Sirius and Procyon as of 9 p.m. local time in late April and early May from mid-northern latitudes.
A couple of weeks ago we looked at members of the cat family in the evening spring sky. So this week, to give equal time to dog lovers, we'll examine some of the star patterns that are dedicated to dogs.
In our current evening sky, there are four canines in view as darkness falls.
In one of these, shines the brightest of all stars. You can see it blazing prominently low in the southwest. Sirius, the "Dog Star," is the brightest star of the constellation which bears the Latin name Canis Major -- the Greater Dog. It is also the unquestionable ruler in its own section of the sky; a truly dazzling object.
At a distance of 8.7 light-years, Sirius is the fifth nearest star known. Among the naked-eye stars it is the nearest of all, with the exception of Alpha Centauri. Its color appears a brilliant white tinged with a distinctive bluish hue.
An admirer of Sirius once compared its sparkle to that of a brilliant diamond. Its name appears to be derived directly from the Greek word for "sparkling" or "scorching," and one can understand how it received these titles upon seeing as it approaches its setting, which occurs nowadays at around 10:00 p.m. local daylight time. When at such a low altitude, the thicker layer of air near to the horizon causes its light to scintillate rapidly, causing it to seem to flicker with all the colors of the rainbow.
Ironically, this is when Sirius seems to attract the most attention; people call their local planetariums inquiring about "that strange and colorful UFO that was dancing above the west-south horizon."
The rest of the stars of Canis Major, with some imagination, can be made out to somewhat resemble a dog. In his classic sky guide, "The Stars/A New Way to See Them," the late H.A. Rey (1898-1977) used Sirius for a dog tag.
The antithesis of the complex pattern of the Big Dog can be found in Canis Minor, the Little Dog. It is composed of just two stars (perhaps instead of the Little Dog, we should call it the "Hot Dog!").
The brighter of these two stars is the "little Dog Star," known as Procyon, the eighth brightest star in the sky. It is a yellow-white star, six times as luminous as the Sun. The name Procyon has been in use since the days of ancient Greece. It is the equivalent of the Latin word "Antecanis" or "Before the Dog," an allusion to the fact that Procyon rises about 20 minutes before Sirius (at midnorthern latitudes), and thus heralds the appearance of the great Dog Star.
Lastly, now soaring high in our eastern evening sky are the Hunting Dogs, known as Canes Venatici. Located about a third of the way from the end of the Big Dipper's handle and below it, these dogs were placed in the sky to assist Boö tes, the Bear Driver in his daily task of pursuing the Big Bear (Ursa Major) around the pole of the heavens. Like Canis Minor, there are only two stars that mark the Hunting Dogs, the brightest of which is Cor Caroli, known as "the Heart of Charles."
A popular story is that the star was so-named by Edmund Halley in honor of King Charles II of England. This was supposedly done at the suggestion of the court physician Sir Charles Scarborough, who claimed that " . . . it shone with a special brilliance on the eve of the King's return to London on May 29, 1660." However, upon delving deeper into this star's history, it is found that this star's original name was "Cor Caroli Regis Martyris" honoring the executed Charles I.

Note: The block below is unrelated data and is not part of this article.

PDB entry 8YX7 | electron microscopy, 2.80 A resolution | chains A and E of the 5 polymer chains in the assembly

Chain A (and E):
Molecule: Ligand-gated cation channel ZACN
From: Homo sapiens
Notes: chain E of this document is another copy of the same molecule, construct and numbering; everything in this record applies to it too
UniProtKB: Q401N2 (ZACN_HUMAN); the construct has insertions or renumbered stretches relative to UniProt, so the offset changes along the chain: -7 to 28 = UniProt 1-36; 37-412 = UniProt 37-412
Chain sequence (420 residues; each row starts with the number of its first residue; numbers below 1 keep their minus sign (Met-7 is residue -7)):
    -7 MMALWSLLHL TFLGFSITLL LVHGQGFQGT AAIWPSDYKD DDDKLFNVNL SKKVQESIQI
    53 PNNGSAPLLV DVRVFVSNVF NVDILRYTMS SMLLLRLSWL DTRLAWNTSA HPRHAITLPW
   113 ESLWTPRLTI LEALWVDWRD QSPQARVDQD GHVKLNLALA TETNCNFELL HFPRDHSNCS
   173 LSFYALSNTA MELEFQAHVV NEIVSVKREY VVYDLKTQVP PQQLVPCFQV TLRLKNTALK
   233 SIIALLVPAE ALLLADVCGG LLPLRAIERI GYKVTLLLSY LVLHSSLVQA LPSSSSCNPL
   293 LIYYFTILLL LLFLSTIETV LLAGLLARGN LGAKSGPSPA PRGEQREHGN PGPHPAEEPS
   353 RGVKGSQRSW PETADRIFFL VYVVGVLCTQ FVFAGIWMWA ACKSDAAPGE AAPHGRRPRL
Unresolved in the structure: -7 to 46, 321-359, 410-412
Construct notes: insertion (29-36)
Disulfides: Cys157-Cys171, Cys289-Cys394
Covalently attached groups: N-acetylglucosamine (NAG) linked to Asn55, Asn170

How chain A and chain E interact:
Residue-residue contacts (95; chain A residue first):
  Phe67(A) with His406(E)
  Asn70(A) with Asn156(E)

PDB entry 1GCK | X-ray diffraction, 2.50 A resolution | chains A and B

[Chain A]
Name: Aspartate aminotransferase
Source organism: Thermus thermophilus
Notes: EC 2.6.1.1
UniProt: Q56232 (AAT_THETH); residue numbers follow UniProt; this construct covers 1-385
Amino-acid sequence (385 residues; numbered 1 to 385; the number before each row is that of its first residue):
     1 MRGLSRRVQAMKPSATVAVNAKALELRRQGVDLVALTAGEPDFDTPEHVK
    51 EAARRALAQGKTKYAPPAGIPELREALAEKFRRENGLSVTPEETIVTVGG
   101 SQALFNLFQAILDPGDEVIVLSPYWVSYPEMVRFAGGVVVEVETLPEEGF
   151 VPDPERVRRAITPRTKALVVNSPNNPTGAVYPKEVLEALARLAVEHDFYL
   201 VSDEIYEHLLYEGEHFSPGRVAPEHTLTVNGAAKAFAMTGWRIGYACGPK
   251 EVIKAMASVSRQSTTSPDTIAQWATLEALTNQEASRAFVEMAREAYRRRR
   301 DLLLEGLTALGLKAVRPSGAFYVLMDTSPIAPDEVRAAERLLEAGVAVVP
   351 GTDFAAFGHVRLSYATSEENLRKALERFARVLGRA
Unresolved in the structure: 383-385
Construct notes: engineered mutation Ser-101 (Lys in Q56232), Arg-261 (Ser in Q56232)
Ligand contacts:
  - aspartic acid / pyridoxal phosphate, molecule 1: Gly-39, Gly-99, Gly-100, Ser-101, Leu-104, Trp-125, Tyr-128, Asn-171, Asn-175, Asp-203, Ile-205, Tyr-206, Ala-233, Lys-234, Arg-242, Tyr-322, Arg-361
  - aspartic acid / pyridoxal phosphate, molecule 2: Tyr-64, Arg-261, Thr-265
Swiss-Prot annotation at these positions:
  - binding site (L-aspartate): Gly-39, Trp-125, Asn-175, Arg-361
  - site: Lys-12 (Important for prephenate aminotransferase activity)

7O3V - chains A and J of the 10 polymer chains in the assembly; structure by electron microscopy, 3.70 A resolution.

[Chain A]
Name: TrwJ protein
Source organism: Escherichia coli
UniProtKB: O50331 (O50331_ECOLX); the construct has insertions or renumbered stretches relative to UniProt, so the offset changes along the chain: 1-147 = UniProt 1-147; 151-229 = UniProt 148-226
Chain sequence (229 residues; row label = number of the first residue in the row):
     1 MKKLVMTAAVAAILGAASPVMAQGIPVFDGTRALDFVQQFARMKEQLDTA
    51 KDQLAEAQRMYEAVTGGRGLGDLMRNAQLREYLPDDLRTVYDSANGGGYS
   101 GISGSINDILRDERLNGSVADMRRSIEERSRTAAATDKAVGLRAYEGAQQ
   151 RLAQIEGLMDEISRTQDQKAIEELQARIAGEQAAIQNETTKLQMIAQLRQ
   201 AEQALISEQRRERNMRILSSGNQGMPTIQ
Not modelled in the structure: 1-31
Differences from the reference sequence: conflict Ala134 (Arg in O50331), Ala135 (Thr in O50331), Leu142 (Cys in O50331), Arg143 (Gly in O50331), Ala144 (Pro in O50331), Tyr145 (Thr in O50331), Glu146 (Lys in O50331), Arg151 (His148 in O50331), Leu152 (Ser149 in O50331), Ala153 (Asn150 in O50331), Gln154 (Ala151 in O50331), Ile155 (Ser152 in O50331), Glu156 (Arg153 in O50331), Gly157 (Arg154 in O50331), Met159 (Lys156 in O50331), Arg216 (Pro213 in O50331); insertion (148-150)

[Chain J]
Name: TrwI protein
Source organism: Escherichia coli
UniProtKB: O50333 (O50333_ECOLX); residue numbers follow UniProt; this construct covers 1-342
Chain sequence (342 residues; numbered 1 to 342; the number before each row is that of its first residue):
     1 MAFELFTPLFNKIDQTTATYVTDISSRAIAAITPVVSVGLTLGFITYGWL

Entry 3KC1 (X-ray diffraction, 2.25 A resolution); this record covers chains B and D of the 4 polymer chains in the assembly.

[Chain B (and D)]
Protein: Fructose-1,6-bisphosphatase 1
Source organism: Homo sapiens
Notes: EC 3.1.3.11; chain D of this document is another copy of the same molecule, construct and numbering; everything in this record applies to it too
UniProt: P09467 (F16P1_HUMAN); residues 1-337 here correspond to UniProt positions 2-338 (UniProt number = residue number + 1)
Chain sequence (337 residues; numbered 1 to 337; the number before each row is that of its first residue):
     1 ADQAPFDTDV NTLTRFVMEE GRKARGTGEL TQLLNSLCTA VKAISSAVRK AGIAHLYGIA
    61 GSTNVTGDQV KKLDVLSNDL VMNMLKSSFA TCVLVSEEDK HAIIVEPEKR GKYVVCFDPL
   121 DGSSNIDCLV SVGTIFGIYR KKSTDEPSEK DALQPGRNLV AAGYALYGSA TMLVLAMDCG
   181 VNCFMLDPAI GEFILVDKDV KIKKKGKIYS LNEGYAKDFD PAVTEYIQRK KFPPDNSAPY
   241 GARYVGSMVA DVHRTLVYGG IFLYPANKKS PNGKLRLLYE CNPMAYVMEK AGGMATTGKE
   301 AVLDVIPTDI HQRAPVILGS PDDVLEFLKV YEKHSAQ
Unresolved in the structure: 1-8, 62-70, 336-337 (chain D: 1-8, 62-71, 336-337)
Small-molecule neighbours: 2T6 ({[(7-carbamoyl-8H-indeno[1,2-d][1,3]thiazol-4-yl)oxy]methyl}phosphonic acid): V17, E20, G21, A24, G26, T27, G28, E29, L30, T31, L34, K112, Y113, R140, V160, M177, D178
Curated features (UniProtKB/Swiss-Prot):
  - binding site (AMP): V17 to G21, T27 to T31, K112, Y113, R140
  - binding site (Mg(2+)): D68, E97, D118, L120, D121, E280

Cor Caroli marks the position of "Chara," one of the two hunting dogs in the mythological outline of the constellation. The other dog is named "Asterion" and is marked by another, fainter star.
In this region of the sky are several interesting deep-sky objects, which are all worth looking for with a telescope. One of these is Messier 3, a beautiful, bright and condensed globular star cluster. It was discovered by Charles Messier in 1764 and can be seen as a hazy sixth-magnitude "star" in binoculars (Sixth magnitude is on the limit of naked-eye visibility).
There are also three faint galaxies in this region of the sky, located between Canes Venatici and the Big Dipper's handle. Just to the north and forming an isosceles triangle with the dogs two stars is Messier 94, a very compact spiral galaxy. Photographs of M94, which is about 20 million miles away, strongly resemble a hurricane that lacks an eye.
Messier 63, about 35 million light-years distant, appears nearly twice the size of M94. Photos show a very narrow pattern of spiral arms resembling some vast celestial flower. For this reason this galaxy has received the popular name Sunflower, though in a modest telescope it appears only as an oval haze.
Nearby is Messier 51, the famous Whirlpool Galaxy, 35 million light-years away, was the first observed nebula in which a spiral structure was observed, in 1845, by Lord Rosse with his giant six-foot reflector at Parsonstown, Ireland. A small telescope shows it as a pair of hazy spots; each one the center of two connected galaxies.
Basic Sky Guides
- Full Moon Fever
- Astrophotography 101
- Sky Calendar & Moon Phases
- 10 Steps to Rewarding Stargazing
- Understanding the Ecliptic and the Zodiac
- False Dawn: All about the Zodiacal Light
- Reading Weather in the Sun, Moon and Stars
- How and Why the Night Sky Changes with the Seasons
- Night Sky Main Page: More Skywatching News & Features
Starry Night software brings the universe to your desktop. Map the sky from your location, or just sit back and let the cosmos come to you.
Joe Rao serves as an instructor and guest lecturer at New York's Hayden Planetarium. He writes about astronomy for The New York Times and other publications, and he is also an on-camera meteorologist for News 12 Westchester, New York.